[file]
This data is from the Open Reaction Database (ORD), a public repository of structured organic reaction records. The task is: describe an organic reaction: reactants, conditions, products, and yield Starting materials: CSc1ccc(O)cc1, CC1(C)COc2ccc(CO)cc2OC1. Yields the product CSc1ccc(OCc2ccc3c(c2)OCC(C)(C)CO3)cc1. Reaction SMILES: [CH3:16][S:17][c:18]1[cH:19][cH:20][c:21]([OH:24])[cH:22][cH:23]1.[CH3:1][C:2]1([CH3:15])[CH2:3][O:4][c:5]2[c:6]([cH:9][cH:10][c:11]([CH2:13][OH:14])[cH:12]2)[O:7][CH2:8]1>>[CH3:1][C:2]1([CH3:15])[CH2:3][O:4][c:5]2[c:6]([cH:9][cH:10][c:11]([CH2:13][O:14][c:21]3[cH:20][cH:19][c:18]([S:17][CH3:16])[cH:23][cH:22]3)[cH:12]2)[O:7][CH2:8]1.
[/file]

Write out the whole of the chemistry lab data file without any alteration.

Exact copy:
This data is from the Open Reaction Database (ORD), a public repository of structured organic reaction records. The task is: describe an organic reaction: reactants, conditions, products, and yield Starting materials: CSc1ccc(O)cc1, CC1(C)COc2ccc(CO)cc2OC1. Yields the product CSc1ccc(OCc2ccc3c(c2)OCC(C)(C)CO3)cc1. Reaction SMILES: [CH3:16][S:17][c:18]1[cH:19][cH:20][c:21]([OH:24])[cH:22][cH:23]1.[CH3:1][C:2]1([CH3:15])[CH2:3][O:4][c:5]2[c:6]([cH:9][cH:10][c:11]([CH2:13][OH:14])[cH:12]2)[O:7][CH2:8]1>>[CH3:1][C:2]1([CH3:15])[CH2:3][O:4][c:5]2[c:6]([cH:9][cH:10][c:11]([CH2:13][O:14][c:21]3[cH:20][cH:19][c:18]([S:17][CH3:16])[cH:23][cH:22]3)[cH:12]2)[O:7][CH2:8]1.